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A landmark Supreme Court ruling, Carter vs. Canada, determined the prohibition of assisted suicide conflicted with the Canadian Charter of Rights and Freedoms by several parties. This has led to many ethical questions and opposing opinions on whether doctor-assisted suicide is moral and necessary, as well as what restrictions should be in place.

This will be the topic of a debate at VIU on April 7 and April 21. Dr. Paul Kamill, a retired physician, will argue for doctor-assisted suicide. Dr. Oscar Clemotte, a VIU philosophy professor, will argue against it, in favour of better palliative care services for people who require it. Dr. Laura Shanner, a research and consultant in health care ethics, will moderate the debate.

“I am a retired physician who has seen many patients die, some in what I regard as tragic and inhumane circumstances,” Dr. Kamill offered a sneak peek of his argument. “Canada is about to legislate on this, and we need to get it right. Suicide is no longer a criminal offence. As Sue Rodriguez argued, she was discriminated against as a wholly disabled person. She is only one of many—too many—examples.”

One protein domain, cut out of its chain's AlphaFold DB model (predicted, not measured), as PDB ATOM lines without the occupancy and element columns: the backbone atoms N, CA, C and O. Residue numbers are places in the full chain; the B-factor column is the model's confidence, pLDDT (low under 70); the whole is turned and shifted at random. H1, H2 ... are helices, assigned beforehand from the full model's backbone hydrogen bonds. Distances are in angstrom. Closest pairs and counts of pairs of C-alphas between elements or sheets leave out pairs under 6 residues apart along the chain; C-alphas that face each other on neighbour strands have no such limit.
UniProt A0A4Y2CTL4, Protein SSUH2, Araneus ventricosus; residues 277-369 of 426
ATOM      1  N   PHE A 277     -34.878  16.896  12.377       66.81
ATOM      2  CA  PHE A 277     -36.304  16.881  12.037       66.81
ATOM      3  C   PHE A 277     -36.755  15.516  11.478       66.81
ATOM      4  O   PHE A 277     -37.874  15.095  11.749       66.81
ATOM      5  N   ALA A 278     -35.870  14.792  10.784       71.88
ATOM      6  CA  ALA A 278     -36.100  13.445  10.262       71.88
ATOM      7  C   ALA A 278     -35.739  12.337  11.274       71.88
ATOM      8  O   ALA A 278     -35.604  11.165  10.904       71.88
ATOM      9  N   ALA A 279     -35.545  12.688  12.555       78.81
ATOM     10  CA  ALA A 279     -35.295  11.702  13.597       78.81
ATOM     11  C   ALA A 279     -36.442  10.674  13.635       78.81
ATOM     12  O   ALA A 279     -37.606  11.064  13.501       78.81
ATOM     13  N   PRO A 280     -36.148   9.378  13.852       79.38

The doctors will be discussing the ethics of doctor-assisted suicide and who should, or should not qualify; they will touch on their opinions regarding details such as patients who are mentally ill or mature minors.

The floor will then be opened up to the audience for participation and general discussion. For the April 21 talk, Dr. Shanner will discuss issues moving forward and what the new legislation should look like, followed by audience discussion.

The event is free and open to everyone. It will be held April 7 and 21 in bldg. 200, rm. 203 from 4 p.m. to 5:30 p.m.

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